Digital Signage Expo 2009 is just around the corner. Underway from the 24th to the 26th of February at the Las Vegas Convention Center, this year’s expo is as much about the exhibition floor as it is about educational sessions focusing on interactive technology, self-service and digital signage.
As a company specialized in interactive gesture-based technologies and innovation for indoor and outdoor surroundings, we couldn’t agree more, and are particularly fond of Trend #6, which stresses the advantages of bringing interactivity and measurement to digital out-of-home networks.
Below a look at ‘large scale’ outdoor interactive digital signage project we worked on with Carat media agency for Adidas during the 2006 FIFA World Cup.
For many people interactive branding is still only about the Web.
It’s true that the Internet is full of exciting new possibilities, like viral marketing or the social media channels. But outside the two dimensional web there is a real world full of interactive possibilities.
The creative use of technology and new interfaces are changing the way people can be digitally approached in the physical realm. Intelligent Billboards, Digital Signage or Interactive Catalogs, controlled by gestures or multi-touch systems, are some of the solutions that we are starting to see on the streets, stores and public spaces that are part of our daily routine.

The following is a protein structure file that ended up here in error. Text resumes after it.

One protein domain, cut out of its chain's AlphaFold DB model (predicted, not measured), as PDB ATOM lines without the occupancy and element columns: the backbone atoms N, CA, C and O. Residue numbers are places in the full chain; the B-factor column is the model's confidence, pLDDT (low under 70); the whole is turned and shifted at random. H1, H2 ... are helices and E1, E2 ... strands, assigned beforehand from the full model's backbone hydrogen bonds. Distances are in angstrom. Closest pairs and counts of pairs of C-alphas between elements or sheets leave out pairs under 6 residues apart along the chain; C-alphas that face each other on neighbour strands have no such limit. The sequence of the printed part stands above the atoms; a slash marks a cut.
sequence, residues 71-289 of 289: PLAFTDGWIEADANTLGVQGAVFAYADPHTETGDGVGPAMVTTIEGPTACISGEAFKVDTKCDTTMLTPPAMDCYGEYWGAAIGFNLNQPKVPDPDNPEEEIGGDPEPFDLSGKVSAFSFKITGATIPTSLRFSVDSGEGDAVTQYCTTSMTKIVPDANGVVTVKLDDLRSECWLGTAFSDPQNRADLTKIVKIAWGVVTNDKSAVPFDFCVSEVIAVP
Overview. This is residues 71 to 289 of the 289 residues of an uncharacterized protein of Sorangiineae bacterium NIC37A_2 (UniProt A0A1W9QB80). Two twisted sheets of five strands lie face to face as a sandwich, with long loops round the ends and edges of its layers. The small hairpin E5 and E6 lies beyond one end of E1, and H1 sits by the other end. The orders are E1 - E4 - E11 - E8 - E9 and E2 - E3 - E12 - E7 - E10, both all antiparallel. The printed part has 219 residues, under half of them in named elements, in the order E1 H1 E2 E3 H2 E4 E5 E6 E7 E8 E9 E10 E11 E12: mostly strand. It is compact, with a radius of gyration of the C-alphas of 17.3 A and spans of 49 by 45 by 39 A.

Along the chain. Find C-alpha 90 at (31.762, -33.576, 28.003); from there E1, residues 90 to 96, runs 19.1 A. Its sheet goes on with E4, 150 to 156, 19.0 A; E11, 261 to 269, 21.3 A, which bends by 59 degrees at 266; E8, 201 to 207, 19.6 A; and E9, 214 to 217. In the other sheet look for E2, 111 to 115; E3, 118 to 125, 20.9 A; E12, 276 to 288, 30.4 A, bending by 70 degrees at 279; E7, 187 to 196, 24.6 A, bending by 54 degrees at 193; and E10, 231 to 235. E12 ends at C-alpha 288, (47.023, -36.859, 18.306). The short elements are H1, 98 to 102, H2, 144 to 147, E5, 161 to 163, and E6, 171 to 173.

If the Internet was a milestone in the development of Permission Marketing, this new tangible interactivity allows us to go even further. You don’t force people to touch an interactive shop window or play a game at a cinema venue. So the challenge is on for marketers, copywriters and art directors, to create engaging content that people choose to activate. The result is a dynamic dialogue between the consumer and the brand. And this dialogue takes place within the physical world, making it even more remarkable than interacting on the virtual world of the web.
It is exciting to think that we can integrate some of these new tools with what web 2.0 has to offer. Particularly, the power that consumers are developing in defining the terms and conditions by which they want to be approached by brands, which will hopefully grow online and offline.
Imagine, for instance, having an online store’s characteristics in the physical world. Innovative interfaces would allow you to instantly compare items, browse suggested related articles based on datamining and other people’s suggestions. Clients could even write and leave reviews for others. Products and brands risk being more vulnerable, but quality standards would sure go up – and in the end we’d all benefit.